As I discussed previously, the first part of getting my aquaponics garden going involves constructing a plywwod fish tank and a growbed for the plants. Plywood might seem like an odd choice, what with it being wood and all - but this is actually well covered territory, with communities of people discussing their massive plywood fish tank builds. With the space I have, I'll obviously be building something a bit smaller... I'll be building a 22"x22"x22" cubic fish tank along with a 22"x16"x12" growing bed and a stand for holding the growing bed above the fish tank. A rough sketch:

I started off picking up some 3/4" plywood from my local Lowes and making an attempt at doing the cuts myself. With hand tools... Afterall, how hard could it be to cut in a straight line? Well, after trying and failing to get something satisfactory, I ended up just getting the cuts done at a local shop. It took like 5 minutes and only cost a few extra bucks - well worth it. Anyway, after applying some wood glue (I used Titebond III) and screwing everything together I ended up with something nice and sturdy.

Next up: water proofing. For this I opted to use a liquid rubber paint from Rubberizeit. Three coats of this and you'll have a nice waterproof rubber membrane stuck to pretty much whatever you are painting it on. Just make sure it isn't your skin or some nice clothing, since this stuff *really* sticks. Anyway, after a few coats of that (painted over several days) I ended up with something that will hold water very nicely.

Important: I should warn that RubberizeIt doesn't appear to store passwords securely - judging by the fact that I can simply request my password anytime and have it sent to my email. I let them know, but it doesn't appear they've changed anything yet. That said, the last I checked you could also order through Amazon.

It's all a little ugly, but with some sanding and some coats of paint (and a little "help" from the cats) it ends up looking pretty decent.

Next up I'll go over getting the plumbing working.

A long while back I followed a link on Reddit to this video:

The TL;DR of the video (and aquaponics in general) is this - you feed fish, fish poop in their water, plants get nutrients from the water and send it back to the fish nice and filtered. Intrigued, I started reading about other people's experiences setting up aquaponics gardens and as I read more the idea really appealed to me. It wasn't long before I began figuring out my own plans for setting up an aquaponics garden. However, with crunching at work, then changing jobs and moving I have had to delay for a while; now I am finally getting started.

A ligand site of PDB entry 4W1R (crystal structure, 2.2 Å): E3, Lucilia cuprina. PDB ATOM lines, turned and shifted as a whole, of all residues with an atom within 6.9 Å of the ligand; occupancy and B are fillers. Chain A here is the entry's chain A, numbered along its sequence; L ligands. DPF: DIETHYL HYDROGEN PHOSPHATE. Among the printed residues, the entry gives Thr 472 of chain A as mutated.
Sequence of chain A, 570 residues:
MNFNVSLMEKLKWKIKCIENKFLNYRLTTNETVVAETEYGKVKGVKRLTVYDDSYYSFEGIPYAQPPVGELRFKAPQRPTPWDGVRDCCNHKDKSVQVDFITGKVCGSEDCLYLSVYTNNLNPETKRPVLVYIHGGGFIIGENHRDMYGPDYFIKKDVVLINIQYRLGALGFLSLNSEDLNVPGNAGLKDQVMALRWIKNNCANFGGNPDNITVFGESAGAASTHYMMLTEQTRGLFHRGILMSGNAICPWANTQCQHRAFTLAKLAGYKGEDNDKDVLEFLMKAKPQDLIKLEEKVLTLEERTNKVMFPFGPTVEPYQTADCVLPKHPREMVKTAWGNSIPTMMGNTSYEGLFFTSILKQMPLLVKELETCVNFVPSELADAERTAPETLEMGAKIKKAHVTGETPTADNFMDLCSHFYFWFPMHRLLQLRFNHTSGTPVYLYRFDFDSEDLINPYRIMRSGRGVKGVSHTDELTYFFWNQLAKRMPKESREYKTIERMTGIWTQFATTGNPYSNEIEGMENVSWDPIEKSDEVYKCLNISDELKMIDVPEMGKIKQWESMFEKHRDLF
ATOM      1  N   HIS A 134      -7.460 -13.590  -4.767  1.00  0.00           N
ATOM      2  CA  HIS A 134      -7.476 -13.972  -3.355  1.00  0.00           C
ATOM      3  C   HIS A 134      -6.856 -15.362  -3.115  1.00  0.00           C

When I first started planning this I was living in Oregon with lots of space and so I had been planning a nice large 200-300 gallon system. Having since moved to the Bay Area, space is at a relative premium and so my plans have had to scale back a bit. I am planning to fit my garden in to a small, roughly 3 foot by 3 foot, area in a corner area of my apartment where it will get a lot of light from some windows:

In broad terms, setting up an aquaponics system follows these steps:

  • Acquire a suitable fish tank and growbed
  • Install plumbing between fish tank and growbed
  • Fill the fish tank with water, the grow bed with grow media and cycle the system (establish suitable ph and ammonia/nitrate/nitrite levels)
  • Acquire fish
  • Grow plants / Profit

For the first step, there are plenty of suitable possibilties depending on what exactly you are hoping to do. You could go with a nice looking aquarium for an indoor showpiece. You could also get a 300 gallon IBC tote for something large and very functional. You can even go super cheap and get everything you need at Ikea. For my setup I have decided on constructing a plywood tank and grow bed, partly because I wanted to build something myself and partly because I figured I could get away with doing it cheaper than an equivalent sized glass or acrylic aquarium while still making something that looks nice.

So, first step, gotta get some plywood (well, you can see in the image above that part is already done) and make some boxes, but I'll save that for the next post.